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Stitched #1 – Review

After watching Garth Ennis’s directorial debut for Stitched, I found myself thinking “This was a terrible waste of 15 minutes of my life.”  It may have been a short film, but it felt much longer. The premise was boring, the characters were one-dimensional, and the action and gore were both very lackluster. When the comic was finally released, I decided to jump in with an open mind and give Ennis a second shot, despite my reaction to the film. Wow, what a mistake that was. Although Ennis managed to add a little more gore into his story this time around, he couldn’t manage to make the tale any more captivating, and I found myself thinking the exact same thing that I thought after watching the short film: What a waste.
The premise of the story is simply this: Three U.S. soldiers have survived a copter crash on a rescue mission, and are now attempting to get back to safety before the unfriendly Taliban find them. Other things go on, and I wish I could say what exactly they were, but I can’t. Here’s a quick attempt in a nutshell.  From the first glance, it appears as though some type of paper mache zombies have crash landed in the middle of the war in Afghanistan and have decided to go berserk on both affiliated parties. Oh – and I almost forgot to mention – the arts-and-crafts zombies are guided by a mysterious hooded figure who manages to die before any actual plot can be revealed, and who controls the creatures by swinging what appears to be a tin can wrapped in duct tape. Other than that, I received no information from this issue.  Even though I can’t say I approved of this comic, there is a redeeming factor that may keep some of the fans coming back for more, and that is the artwork.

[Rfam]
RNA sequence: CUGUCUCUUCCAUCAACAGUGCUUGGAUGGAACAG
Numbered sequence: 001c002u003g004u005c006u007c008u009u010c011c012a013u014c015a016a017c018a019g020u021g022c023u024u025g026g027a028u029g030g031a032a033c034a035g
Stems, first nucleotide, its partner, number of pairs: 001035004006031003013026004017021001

Mike Wolfer is responsible for the artwork in Stitched, and while it wasn’t anything spectacular throughout the issue, it really caught my eye when it came to the gore. This is where Stitched, despite all of its flaws, truly shined. From guns being smashed through people’s throats and intestines being pulled out of their mouths, the gore was drawn to perfection. Although there wasn’t nearly enough in this issue, this is definitely what made the read worthwhile, and it may be the deciding factor on whether or not I continue reading this series.

To be blunt, I have no idea what was going through Garth’s head when he wrote this. If he was trying to leave an air of mystery with the last image of the issue, it did not help at all. With very flat characters, and a D-movie plot, I found it really hard to enjoy Stitched. With that said, the title still does have some potential. If Garth decides to make his story somewhat coherent, and if he can get back to his guns and bring in some more of that intense action and gore that I witnessed, I can see myself coming back to Stitched. Garth, just let Wolfer flap his gory, violent, artistic wings for the following issues and Stitched will definitely give us a run for our money, but until that happens… I simply cannot recommend this series.



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